In Praise of Muzak

 

When I was a youth, I thought “muzak” was a generic term of contempt, invented for the airy, tranquilizing, impersonal sounds that wafted from tinny speakers in the elevators and grocery stores. Imagine my surprise: It was a company that beamed mood music to its clients, who wanted to create a content and anesthetized climate. It didn’t take long before a movie could tell you everything you needed to know about a place or its inhabitants by using the soft wash of “easy listening,” playing in the background just above the threshold of perception. Do not trust these people! They are part of the Establishment! The do-not-fold-spindle-mutilate punch-card war machine with its plastic poisons! They are frightened by rock and roll, although the daughter of the uptight dentist is probably cool!

They had a point. Muzak could be awful, but it revealed the flaws of the source material. I remember hearing “A Horse With No Name” in Muzak arrangement, and it was hilarious; I could imagine the studio violinists sawing away at those two notes and thinking this is what I went to Julliard for. 

But.

No study of postwar culture is complete without examining the easy-listening genre, because it was the soundtrack for many of the Greatest Generation. Swing and big band were spent forces. Rock and roll had some appeal, depending on the tune. Country was too hick. Jazz had become angular and weird. On the other hand, the hi-fi sets had a new sound, and a fella could style himself as an audiophile, although they didn’t use the word. They were “into” hi-fi like people were “into” computers in the late ’80s and early ’90s, a way to signal technical know-how and up-to-date interests. Just as you brought a friend over to look at your new graphics card, they’d call over the neighbor to listen to this Admiral stereo demonstration record. Listen to that separation! You can hear the violas where they actually sit!

But what did they listen to? Lush grown-up swank romantic instrumentals. Studio orchestras doing show tunes or old standards. The stentorian choruses of Mitch Miller or Robert Shaw, or Les Baxter sci-fi wordless oohing and aahing over swooping strings. Sophisticated Nelson Riddle style, ingenious Mancini. For manly moments, a story song by Marty Robbins or Johnny Horton.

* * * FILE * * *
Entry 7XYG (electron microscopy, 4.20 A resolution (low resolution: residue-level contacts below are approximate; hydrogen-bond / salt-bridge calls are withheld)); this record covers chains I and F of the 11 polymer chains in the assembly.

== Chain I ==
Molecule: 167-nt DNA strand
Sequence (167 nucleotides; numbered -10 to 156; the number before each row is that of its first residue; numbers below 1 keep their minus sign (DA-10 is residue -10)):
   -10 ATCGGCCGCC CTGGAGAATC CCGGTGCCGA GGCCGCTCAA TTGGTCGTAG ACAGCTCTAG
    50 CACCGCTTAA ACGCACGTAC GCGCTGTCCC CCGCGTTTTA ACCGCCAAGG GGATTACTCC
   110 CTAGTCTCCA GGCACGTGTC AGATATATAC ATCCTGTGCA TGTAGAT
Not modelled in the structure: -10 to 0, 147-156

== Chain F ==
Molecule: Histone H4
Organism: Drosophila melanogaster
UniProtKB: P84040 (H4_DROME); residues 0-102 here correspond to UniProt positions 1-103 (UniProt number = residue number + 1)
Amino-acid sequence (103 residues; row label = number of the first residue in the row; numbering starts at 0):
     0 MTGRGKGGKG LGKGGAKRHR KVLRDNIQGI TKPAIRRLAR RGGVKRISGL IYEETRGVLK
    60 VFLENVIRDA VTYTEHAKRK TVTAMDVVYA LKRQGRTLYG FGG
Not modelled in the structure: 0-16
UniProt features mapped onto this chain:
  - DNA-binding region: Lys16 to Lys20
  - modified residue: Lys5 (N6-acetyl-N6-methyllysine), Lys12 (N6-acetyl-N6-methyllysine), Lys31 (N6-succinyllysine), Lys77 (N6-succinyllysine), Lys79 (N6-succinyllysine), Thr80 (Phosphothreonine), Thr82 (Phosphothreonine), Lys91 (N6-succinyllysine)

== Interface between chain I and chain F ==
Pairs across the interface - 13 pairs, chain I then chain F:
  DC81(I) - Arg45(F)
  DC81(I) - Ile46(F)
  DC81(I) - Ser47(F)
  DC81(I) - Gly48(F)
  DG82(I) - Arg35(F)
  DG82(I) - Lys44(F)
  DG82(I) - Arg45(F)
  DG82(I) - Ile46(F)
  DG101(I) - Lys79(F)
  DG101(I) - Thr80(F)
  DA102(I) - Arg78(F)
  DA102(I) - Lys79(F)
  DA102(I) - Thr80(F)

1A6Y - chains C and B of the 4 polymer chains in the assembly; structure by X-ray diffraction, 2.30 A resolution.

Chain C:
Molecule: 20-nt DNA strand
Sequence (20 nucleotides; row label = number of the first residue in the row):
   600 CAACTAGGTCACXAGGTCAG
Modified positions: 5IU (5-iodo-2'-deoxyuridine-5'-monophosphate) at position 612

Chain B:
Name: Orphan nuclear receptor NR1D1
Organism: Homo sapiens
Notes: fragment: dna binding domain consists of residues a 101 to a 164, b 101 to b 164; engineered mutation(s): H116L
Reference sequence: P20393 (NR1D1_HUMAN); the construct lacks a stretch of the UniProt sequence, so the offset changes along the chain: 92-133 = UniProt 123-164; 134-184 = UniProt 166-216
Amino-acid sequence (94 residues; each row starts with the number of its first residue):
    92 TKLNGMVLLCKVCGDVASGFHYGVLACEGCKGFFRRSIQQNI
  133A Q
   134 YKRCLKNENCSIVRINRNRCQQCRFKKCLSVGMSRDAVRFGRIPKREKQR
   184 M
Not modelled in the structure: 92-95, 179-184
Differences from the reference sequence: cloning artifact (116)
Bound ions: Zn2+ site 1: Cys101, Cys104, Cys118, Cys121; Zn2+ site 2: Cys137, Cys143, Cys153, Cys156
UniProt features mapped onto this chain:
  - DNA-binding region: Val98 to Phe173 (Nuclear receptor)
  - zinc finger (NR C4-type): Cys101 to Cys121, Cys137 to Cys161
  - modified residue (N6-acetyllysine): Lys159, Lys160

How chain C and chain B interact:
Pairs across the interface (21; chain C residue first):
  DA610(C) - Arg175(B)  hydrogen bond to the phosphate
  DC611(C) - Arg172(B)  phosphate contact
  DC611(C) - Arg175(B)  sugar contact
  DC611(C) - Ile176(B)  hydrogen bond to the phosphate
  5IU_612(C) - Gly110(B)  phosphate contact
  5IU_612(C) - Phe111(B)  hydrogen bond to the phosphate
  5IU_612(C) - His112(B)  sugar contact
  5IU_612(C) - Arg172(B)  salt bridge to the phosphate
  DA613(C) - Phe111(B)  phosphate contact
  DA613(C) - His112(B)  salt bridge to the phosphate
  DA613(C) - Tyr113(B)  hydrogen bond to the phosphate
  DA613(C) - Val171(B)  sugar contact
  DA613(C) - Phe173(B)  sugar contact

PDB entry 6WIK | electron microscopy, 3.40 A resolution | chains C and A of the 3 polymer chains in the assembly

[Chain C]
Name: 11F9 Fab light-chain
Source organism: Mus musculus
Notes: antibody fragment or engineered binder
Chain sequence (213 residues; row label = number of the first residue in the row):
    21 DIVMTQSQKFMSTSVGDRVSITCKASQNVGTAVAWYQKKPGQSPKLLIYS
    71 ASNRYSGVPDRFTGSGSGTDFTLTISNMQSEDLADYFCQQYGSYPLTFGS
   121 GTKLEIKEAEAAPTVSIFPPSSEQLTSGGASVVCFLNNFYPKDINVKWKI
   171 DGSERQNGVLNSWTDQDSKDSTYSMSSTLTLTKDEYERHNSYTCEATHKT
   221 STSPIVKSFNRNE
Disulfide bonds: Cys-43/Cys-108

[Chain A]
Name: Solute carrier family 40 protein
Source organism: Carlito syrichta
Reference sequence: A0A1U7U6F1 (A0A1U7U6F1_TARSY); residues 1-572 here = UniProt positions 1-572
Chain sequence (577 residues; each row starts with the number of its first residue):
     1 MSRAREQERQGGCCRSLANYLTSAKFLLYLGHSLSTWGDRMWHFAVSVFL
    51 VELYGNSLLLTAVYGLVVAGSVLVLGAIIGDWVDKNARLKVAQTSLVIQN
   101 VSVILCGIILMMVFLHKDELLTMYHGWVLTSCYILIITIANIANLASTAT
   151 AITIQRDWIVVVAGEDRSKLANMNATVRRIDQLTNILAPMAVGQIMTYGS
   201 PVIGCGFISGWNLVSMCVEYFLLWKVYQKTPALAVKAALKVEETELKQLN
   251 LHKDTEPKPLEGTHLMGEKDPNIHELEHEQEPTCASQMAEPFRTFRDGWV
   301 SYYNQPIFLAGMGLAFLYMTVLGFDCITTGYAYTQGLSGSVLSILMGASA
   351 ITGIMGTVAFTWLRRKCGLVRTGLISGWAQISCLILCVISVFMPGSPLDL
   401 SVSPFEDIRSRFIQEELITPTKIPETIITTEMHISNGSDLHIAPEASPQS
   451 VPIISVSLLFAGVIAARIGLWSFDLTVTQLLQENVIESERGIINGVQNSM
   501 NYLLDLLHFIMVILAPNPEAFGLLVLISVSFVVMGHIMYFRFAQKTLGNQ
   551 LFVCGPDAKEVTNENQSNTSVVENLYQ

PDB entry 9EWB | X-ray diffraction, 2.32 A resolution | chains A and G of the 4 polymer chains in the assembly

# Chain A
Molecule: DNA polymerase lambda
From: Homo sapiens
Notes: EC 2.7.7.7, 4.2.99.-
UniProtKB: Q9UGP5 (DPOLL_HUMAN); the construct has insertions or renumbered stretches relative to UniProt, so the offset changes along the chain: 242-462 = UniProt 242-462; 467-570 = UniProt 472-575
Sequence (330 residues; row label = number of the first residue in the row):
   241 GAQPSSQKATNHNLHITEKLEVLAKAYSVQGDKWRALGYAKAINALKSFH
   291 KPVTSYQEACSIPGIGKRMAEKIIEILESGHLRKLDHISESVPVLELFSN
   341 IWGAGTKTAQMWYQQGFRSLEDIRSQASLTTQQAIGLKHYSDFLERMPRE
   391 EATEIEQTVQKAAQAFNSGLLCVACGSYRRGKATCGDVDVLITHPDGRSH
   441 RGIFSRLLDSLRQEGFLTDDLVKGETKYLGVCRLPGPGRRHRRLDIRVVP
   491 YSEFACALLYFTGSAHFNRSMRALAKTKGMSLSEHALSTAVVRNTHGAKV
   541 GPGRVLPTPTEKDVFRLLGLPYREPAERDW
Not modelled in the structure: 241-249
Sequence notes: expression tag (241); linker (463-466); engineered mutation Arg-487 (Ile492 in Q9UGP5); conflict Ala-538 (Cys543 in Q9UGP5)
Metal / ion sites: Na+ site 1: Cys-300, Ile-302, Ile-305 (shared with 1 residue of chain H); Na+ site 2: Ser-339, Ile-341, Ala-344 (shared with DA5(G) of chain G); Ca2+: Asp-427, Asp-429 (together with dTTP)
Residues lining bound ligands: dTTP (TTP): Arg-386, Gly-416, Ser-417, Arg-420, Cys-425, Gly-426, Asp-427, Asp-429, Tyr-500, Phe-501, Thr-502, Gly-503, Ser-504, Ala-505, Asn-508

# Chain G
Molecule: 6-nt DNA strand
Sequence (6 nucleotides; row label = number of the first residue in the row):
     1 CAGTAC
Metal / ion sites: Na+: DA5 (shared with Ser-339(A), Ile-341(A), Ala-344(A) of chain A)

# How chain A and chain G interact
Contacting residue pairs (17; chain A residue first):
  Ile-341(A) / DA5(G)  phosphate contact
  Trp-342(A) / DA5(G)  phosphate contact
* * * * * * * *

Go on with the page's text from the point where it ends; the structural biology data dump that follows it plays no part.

And, of course, Gleason.

Jackie Gleason lent his name to a long series of lush mood-music albums, the best of which are anchored by Bobby Hackett, an extraordinary trumpet player. They’re all soaked in melancholic rue and boozy reminiscence. I discovered these disks many years ago and have found that they have a strange power over people who’ve never heard them: The songs are like an incantation that summons up an era, a spirit, an attitude, acceptance of the difficult conclusions reached by the human heart. It’s utterly commercial, of course, manipulated, manufactured. Muzak, I suppose. But it’s the best of a long-derided genre, and makes you think: Rock is for children. This is for grown-ups.   

I mention this because they restarted the gas fire in the lobby of my office building today. There were a few people sitting around the fire, a few having a confab at a table. Nothing like the old busy days, but better. The lobby speakers, long silent, now played old swank easy listening. I’ve no idea why, or who programs this. Could’ve been actual Muzak. But it was a wonderful comfort, a respite from the angry boasts and synthetic constructions of modern pop. If you knew the genre, you could peg the recording to the style of the guitar and its placement in the mix, the dryness of the bass, the precise amount of reverb in the strings. Probably 1968. Late-period mood music. Doomed to diminish to a niche audience that had to settle for Mantovani compilations. 

For a while, though, it was the Culture. It’s the counterculture now. 

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  1. Hugh Member
    Hugh
    @Hugh

    The way you write is a lot like Muzak. Soft, tranquilizing, etc etc.

    Don’t stop.

    • #1
  2. John H. Member
    John H.
    @JohnH

    Until I read the relevant chapter in The Encyclopedia of Bad Taste, I did not know that Muzak came from a company of that name, was indeed beamed to other companies that actually paid for it, or that these wanted it for the verified reason that Muzak works. It does what it is supposed to do. 

    Now I want to go back to that book – which I have had for at least two decades and which had been, quite unintentionally, a splendid warm-up for visiting the ex-U.S.S.R. – and see what else might now or soon be the counterculture. Certainly not “tattoos.” Probably not “white lipstick,” although don’t count it out! “Pepper mills (huge)”? Nope. “Muscle cars”? I’m optimistic.

    • #2
  3. James Lileks Contributor
    James Lileks
    @jameslileks

    Hugh (View Comment):

    The way you write is a lot like Muzak. Soft, tranquilizing, etc etc.

    Don’t stop.

    Thanks! I won’t. 

    • #3
  4. JennaStocker Member
    JennaStocker
    @JennaStocker

    “Late-period mood music. Doomed to diminish to a niche audience that had to settle for Mantovani compilations.”

    Mr. Lileks, your writing is always inspirational, even if the muzak is…not.